Monday, January 12, 2015

Vice: It’s a Nice Place to Visit, but You Wouldn’t Want to Live There

Evidently, Michael Crichton gave humanity too much credit in Westworld. Instead of using cutting edge android technology to facilitate adventures in the Old West and ancient Rome, Julian Michaels has built a Vegas-style resort, where rich pervs can commit sex crimes with impunity. However, when one android-resident escapes into the real world, her programmers will pull out all the stops to recapture her in Brian A. Miller’s Vice (trailer here), which opens this Friday in New York.

Like Kenny on South Park, pretty much every night Kelly and her friend Melissa are killed by a guest. There memories are wiped and their bodies are repaired, so they can be reactivated a few days later. This time, Michaels expedites the process, to cater to a big hedge fund party. Seriously, someone at his level should not be micromanaging this sort of day-to-day business. Regardless, they put a rush on Kelly’s maintenance, leaving behind memories that understandably alarm her. Not inclined to go back for more such treatment, she escapes from the resort-compound.

Naturally, Michaels wants her back ASAP, but he does not want the cops involved, particularly not his nemesis, Roy Tedeschi. The world weary detective blames Vice for stirring up bad impulses that then spill over onto his streets. Despite the risk to his career, he has made it his business to antagonize Michaels. He and Kelly really ought to get together, as you know they must eventually.

There is an awful lot of stupid decisions and unnecessary villainy coming from Michaels and his associates. Pedantically speaking, there really ought to be multiply-redundant safeguards in place to avoid a situation like this—embarrassing, but probably not illegal. Needless to say, Vice is a pale shadow compared to Crichton’s Westworld and it suffers from the lack of a heavy comparable to Yul Brynner’s gunslinger. Still, it delivers a reasonable mix of trashy entertainment through its credible near future world-building and voyeurism dressed up as moral righteousness.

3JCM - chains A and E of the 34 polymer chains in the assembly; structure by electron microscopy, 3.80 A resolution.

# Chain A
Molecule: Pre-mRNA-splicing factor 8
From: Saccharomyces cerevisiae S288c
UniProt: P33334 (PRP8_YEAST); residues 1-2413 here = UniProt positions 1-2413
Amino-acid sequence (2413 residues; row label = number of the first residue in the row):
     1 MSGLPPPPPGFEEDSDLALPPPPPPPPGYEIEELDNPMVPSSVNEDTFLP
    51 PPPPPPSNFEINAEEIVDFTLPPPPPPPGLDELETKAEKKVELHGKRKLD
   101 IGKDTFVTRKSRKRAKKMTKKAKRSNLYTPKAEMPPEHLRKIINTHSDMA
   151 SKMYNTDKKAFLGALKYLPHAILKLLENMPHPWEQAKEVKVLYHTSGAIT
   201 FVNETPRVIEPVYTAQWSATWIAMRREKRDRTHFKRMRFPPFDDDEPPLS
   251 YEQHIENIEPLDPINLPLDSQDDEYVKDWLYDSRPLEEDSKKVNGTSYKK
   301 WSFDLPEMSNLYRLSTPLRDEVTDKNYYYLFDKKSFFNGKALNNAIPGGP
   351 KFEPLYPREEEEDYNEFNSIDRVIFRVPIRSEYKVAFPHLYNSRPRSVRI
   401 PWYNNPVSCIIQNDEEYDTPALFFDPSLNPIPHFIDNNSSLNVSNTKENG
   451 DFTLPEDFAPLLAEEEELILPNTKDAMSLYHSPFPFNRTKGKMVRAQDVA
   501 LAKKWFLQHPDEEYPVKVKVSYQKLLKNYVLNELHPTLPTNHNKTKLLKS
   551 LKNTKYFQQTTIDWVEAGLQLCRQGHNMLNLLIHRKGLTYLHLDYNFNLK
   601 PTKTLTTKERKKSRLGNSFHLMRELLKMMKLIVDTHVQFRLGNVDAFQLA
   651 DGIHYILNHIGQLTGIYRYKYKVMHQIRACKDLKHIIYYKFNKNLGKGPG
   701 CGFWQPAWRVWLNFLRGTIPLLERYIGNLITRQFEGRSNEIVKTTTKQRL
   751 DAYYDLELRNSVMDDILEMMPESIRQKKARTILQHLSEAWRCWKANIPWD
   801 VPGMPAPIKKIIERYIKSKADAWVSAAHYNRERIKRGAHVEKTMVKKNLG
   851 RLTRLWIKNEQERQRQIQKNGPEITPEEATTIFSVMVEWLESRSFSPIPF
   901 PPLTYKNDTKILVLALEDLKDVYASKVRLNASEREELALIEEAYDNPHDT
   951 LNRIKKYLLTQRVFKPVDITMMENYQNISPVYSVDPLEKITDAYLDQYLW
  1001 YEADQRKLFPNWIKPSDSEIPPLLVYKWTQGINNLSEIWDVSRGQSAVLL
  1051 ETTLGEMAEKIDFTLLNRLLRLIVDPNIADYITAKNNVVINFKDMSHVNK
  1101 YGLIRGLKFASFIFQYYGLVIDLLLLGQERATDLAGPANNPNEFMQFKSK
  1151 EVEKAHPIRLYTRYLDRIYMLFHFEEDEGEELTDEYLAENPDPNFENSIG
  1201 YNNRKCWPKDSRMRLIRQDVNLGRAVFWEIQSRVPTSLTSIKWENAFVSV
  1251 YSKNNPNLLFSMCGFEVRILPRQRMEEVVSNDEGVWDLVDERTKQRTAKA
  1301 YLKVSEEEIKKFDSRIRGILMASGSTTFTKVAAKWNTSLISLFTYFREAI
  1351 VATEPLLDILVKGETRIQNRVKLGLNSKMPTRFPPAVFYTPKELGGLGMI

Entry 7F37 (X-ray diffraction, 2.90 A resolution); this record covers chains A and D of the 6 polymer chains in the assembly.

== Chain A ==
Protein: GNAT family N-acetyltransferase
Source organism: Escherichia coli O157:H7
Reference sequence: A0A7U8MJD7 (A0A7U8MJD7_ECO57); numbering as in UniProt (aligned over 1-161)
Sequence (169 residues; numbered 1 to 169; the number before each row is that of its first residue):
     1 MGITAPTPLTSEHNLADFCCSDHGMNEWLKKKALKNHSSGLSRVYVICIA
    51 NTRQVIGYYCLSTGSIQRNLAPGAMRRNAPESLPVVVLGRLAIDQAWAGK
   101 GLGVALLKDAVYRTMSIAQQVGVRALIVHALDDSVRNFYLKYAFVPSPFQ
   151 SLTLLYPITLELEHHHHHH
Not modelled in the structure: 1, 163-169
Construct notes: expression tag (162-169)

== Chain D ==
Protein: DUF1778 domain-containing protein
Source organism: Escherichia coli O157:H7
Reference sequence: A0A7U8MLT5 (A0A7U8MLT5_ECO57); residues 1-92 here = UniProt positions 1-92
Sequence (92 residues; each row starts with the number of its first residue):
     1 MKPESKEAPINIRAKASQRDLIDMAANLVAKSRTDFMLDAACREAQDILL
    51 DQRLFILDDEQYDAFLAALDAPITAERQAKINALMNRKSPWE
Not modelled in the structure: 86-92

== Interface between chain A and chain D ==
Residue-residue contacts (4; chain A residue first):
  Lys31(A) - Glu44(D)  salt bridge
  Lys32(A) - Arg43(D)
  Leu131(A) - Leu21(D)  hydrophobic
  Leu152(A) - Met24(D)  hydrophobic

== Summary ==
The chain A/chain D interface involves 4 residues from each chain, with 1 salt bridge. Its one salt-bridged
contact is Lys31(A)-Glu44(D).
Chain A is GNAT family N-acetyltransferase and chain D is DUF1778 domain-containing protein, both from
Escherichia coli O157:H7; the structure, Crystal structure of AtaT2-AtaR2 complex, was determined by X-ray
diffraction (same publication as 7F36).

As a mid-January release, it is probably safe to say Vice is not destined to be a major awards player, but at least none of the primary cast-members embarrass themselves. Ambyr Childers is not half bad portraying Kelly’s slow process of self-assertion. Likewise, Thomas Jane is sufficiently hardnosed as Tedeschi and Bruce Willis chews on a fair amount of scenery as Michaels. Charlotte Kirk also makes the most of her limited screen time as the perennially ill-fated Melissa. Frankly, both Childers and Jane easily exceed expectations. It is just too bad Andre Fabrizio & Jeremy Passmore’s script is so derivative and uninspired.

Indeed, Vice is the sort of film you want to rewrite as you watch it. The whole concept of the Vice resort ought to be a launching pad for some clever social commentary, but like its creepy clientele, it just brings out the worst in its screenwriters. Still, everyone whose face is on the poster gives it a fair try. It is diverting enough if you enjoy B-movies, but anyone primarily intrigued by the premise should catch up with the Crichton film instead. For those looking for some slightly lurid, light-on-the-technical-stuff science fiction, Vice opens this Friday (1/16) in New York, at the Cinema Village.